By: Patrick Szczecina
The Architect Gary Chang lives in downtown Hong Kong, in an apartment that he designed that would be able to transform into 24 different rooms. The apartment is 32sqm (344sqft) which contains in view only walls, a couch, bookshelves and other shelving units.
Chang has lived in this apartment since the age of 14 and once his parents moved out he started to modify the interior so that he can maximize the space. In 1976 the apartment had a kitchen near the entry, a bathroom, seating area, 2 bedrooms (master) and an office space, which all created a tight space with little movement. That was the layout in 1976, in 1987 he started to configure the space and by 2006 the apartment was able to be transformed to 24 different rooms. So how does it work (Link below shows a better explanation).
The apartment came with 3 renovations, which all in overtime created the apartment it is today. The apartment uses moveable walls, which are suspended on steel tracks which are connected to the ceiling. The main areas that are tucked into the wall are the kitchen (slides out), bed, bathroom (doesn’t move instead it’s a space in the wall), closest (opens out), dining area (table that comes out of the wall). The rooms that can be created are ones such as a library, spa, laundry, game room, guest room. This shows that the need for large areas isn’t necessary instead it is a “Want”, while Mr. Chang shows that his apartment is able to create multiple different spaces that are used only when they are needed. This idea falls into my thesis in the idea that we are wasting space. We aren’t utilizing spaces very efficiently, in this aspect its how much time we spend in them. For instance a bedroom we use to sleep (6-10 hours daily), study for 2 hours and the rest its not used. Now the kitchen, this area is used in the morning 30min and for dinner 1-2 hours, and the rest of the day it isn’t used due to the fact people are at work or out of the house. The idea of having the rooms be used only when needed (Mr. Changs apartment) is a good idea, it saves on the space and the energy needed to cool / warm the apartment (or a house).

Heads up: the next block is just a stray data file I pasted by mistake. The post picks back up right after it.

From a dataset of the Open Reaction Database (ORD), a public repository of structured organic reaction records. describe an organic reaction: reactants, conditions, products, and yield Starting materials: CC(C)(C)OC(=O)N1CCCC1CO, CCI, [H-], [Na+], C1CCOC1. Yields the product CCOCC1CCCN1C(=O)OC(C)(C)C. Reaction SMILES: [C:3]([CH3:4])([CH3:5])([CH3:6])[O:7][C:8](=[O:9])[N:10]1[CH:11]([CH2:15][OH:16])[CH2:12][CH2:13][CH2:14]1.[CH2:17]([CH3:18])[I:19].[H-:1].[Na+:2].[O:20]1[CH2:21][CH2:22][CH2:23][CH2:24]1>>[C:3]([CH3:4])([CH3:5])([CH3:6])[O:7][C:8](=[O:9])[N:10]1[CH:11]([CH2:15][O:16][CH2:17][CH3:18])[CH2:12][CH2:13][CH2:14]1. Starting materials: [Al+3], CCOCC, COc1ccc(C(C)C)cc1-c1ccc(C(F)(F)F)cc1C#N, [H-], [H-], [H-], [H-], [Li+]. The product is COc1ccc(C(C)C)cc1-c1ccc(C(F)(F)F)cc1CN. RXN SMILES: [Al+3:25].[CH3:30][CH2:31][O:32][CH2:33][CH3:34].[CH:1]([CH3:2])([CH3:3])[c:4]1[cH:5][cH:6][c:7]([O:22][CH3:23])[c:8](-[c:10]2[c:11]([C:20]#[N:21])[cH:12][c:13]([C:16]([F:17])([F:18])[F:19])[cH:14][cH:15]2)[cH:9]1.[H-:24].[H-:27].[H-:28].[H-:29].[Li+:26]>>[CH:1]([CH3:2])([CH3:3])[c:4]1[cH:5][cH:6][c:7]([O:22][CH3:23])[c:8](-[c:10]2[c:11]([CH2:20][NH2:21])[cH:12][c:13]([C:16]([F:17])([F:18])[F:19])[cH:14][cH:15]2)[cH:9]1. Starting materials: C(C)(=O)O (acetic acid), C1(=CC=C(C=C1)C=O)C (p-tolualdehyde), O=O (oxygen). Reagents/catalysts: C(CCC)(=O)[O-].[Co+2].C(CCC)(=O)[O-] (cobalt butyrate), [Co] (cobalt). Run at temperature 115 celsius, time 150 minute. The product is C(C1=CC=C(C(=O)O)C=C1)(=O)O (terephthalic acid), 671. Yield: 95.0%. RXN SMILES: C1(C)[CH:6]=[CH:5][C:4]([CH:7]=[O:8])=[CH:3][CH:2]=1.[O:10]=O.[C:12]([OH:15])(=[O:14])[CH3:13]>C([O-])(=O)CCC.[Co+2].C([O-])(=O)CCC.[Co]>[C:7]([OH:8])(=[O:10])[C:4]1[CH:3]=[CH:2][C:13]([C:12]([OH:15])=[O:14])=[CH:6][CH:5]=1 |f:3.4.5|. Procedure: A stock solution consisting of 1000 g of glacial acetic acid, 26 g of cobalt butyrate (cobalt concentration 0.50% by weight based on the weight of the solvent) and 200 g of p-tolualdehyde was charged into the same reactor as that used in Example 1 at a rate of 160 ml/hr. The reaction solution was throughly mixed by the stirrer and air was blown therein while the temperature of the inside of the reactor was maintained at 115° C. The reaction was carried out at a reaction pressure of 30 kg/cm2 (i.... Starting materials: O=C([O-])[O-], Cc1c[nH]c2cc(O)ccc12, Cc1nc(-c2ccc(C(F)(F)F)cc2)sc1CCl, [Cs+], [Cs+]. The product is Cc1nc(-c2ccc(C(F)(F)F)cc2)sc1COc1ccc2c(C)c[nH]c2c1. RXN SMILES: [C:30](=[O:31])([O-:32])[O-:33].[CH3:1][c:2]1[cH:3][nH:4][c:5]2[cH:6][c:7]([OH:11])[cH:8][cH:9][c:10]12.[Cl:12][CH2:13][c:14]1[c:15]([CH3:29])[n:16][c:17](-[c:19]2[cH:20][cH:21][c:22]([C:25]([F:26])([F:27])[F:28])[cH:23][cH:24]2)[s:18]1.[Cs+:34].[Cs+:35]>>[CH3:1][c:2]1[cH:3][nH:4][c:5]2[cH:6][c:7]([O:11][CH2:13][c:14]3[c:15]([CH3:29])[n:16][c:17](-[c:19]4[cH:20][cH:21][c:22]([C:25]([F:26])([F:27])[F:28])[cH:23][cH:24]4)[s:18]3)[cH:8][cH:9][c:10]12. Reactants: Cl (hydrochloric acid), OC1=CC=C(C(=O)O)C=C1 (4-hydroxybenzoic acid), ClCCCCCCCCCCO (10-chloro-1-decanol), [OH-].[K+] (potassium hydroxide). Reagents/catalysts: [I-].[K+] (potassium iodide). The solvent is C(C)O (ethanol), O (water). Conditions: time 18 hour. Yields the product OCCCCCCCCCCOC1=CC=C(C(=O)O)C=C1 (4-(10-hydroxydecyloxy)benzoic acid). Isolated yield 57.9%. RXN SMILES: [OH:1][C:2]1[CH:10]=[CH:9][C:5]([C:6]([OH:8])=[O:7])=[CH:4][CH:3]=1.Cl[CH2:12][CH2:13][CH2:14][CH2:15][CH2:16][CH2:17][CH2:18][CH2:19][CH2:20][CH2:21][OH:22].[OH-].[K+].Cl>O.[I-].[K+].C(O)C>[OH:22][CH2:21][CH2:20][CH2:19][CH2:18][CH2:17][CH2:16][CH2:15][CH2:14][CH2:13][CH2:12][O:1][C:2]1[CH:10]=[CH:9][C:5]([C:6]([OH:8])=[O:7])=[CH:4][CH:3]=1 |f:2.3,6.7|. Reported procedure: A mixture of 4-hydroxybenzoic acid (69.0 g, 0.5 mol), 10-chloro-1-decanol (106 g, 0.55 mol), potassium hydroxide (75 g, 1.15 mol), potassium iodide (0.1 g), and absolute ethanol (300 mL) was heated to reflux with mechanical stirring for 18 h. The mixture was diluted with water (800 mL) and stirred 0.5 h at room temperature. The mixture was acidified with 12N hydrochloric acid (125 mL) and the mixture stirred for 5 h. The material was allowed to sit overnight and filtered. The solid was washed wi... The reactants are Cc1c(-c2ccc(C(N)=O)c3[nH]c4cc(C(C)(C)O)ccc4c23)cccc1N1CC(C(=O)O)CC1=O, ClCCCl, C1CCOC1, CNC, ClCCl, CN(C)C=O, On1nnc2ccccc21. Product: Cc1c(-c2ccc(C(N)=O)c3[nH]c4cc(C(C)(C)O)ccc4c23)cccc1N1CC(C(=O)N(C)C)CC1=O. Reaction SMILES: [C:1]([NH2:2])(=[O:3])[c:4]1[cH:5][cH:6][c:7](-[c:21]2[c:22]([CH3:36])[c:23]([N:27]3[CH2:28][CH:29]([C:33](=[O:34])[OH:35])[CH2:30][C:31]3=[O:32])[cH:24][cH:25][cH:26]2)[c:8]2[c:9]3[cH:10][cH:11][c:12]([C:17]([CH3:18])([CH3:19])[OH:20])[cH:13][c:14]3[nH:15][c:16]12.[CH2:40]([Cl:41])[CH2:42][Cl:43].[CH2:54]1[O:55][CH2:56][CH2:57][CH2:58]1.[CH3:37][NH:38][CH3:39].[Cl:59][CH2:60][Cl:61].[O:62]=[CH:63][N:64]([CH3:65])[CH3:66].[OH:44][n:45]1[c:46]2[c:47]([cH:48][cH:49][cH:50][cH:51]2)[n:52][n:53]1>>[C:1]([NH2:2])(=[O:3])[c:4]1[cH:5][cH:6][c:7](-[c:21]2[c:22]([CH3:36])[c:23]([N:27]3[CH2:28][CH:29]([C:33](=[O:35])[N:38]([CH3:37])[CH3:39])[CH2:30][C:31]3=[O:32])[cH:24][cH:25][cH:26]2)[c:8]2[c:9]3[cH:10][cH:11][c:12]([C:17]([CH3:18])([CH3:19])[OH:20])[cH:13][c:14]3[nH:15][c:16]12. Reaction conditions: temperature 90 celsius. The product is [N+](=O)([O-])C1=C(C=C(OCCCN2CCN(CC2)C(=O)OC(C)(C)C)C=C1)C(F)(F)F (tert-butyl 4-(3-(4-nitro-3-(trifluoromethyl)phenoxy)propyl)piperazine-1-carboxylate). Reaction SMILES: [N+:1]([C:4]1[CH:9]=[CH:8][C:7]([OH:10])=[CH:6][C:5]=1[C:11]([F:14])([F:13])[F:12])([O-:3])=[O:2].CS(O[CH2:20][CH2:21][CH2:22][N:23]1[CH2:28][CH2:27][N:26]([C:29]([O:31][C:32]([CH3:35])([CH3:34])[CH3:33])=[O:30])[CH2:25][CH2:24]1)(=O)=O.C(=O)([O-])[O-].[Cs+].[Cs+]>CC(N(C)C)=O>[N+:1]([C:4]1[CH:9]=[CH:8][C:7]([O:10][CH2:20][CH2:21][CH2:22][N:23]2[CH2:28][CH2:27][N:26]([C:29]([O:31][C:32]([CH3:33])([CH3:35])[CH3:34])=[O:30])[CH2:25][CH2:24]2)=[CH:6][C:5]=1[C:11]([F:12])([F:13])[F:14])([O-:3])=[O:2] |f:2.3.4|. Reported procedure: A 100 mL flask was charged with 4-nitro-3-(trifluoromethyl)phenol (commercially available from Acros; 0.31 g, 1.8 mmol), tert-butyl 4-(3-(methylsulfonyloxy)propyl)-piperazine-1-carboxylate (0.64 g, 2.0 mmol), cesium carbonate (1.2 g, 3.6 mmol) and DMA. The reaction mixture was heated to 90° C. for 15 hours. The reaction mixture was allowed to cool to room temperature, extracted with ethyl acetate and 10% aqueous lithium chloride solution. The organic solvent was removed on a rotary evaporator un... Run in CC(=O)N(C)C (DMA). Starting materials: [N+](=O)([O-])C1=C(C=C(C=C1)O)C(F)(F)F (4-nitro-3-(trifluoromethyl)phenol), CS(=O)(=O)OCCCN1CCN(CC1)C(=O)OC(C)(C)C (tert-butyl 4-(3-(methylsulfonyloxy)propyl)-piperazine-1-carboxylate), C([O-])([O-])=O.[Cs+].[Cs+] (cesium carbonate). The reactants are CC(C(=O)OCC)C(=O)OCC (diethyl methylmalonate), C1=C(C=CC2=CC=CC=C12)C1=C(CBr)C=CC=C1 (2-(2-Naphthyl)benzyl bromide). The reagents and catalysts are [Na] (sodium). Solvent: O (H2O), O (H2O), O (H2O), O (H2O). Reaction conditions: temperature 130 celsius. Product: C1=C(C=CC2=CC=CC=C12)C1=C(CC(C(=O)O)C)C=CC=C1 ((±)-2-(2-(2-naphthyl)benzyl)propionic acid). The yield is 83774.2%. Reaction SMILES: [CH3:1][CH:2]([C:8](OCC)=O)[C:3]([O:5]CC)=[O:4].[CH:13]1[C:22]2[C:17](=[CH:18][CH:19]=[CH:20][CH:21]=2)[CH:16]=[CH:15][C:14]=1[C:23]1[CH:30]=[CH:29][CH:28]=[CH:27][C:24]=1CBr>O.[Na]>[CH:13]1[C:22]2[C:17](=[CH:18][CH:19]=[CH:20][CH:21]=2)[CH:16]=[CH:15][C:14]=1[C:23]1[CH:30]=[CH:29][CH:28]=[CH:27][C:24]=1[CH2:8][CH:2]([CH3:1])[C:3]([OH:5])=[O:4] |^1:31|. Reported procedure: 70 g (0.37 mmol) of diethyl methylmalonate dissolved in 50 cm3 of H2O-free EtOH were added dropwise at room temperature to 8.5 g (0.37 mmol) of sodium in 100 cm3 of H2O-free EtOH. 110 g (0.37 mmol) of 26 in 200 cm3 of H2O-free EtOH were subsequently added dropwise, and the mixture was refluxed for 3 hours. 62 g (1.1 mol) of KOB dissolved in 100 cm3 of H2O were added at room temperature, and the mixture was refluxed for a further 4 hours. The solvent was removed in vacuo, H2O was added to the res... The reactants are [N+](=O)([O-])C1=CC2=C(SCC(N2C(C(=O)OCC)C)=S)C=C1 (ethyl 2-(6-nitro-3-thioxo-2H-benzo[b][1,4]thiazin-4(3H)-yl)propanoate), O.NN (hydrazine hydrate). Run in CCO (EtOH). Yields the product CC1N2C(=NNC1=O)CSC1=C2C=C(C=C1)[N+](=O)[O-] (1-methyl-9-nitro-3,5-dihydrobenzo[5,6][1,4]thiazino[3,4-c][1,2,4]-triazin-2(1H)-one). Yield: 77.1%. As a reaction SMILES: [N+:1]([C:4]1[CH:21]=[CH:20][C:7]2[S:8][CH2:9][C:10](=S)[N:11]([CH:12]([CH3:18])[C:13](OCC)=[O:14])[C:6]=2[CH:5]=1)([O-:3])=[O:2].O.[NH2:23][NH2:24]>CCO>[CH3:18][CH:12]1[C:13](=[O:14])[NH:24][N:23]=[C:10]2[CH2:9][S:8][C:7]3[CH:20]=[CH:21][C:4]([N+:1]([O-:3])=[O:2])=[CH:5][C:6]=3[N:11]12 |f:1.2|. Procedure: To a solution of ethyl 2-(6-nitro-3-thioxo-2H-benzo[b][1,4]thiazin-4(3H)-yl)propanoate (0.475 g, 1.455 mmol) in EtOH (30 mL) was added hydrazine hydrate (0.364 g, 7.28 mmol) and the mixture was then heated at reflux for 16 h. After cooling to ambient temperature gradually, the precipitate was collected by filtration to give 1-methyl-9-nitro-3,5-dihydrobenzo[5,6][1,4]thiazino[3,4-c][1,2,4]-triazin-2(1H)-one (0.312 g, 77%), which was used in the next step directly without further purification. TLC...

Shows a walkthrough of the structure - https://www.youtube.com/watch?v=q0zZfpe2v1g
This shows 24 layouts - http://www.archdaily.com/59905/gary-chang-life-in-32-sqm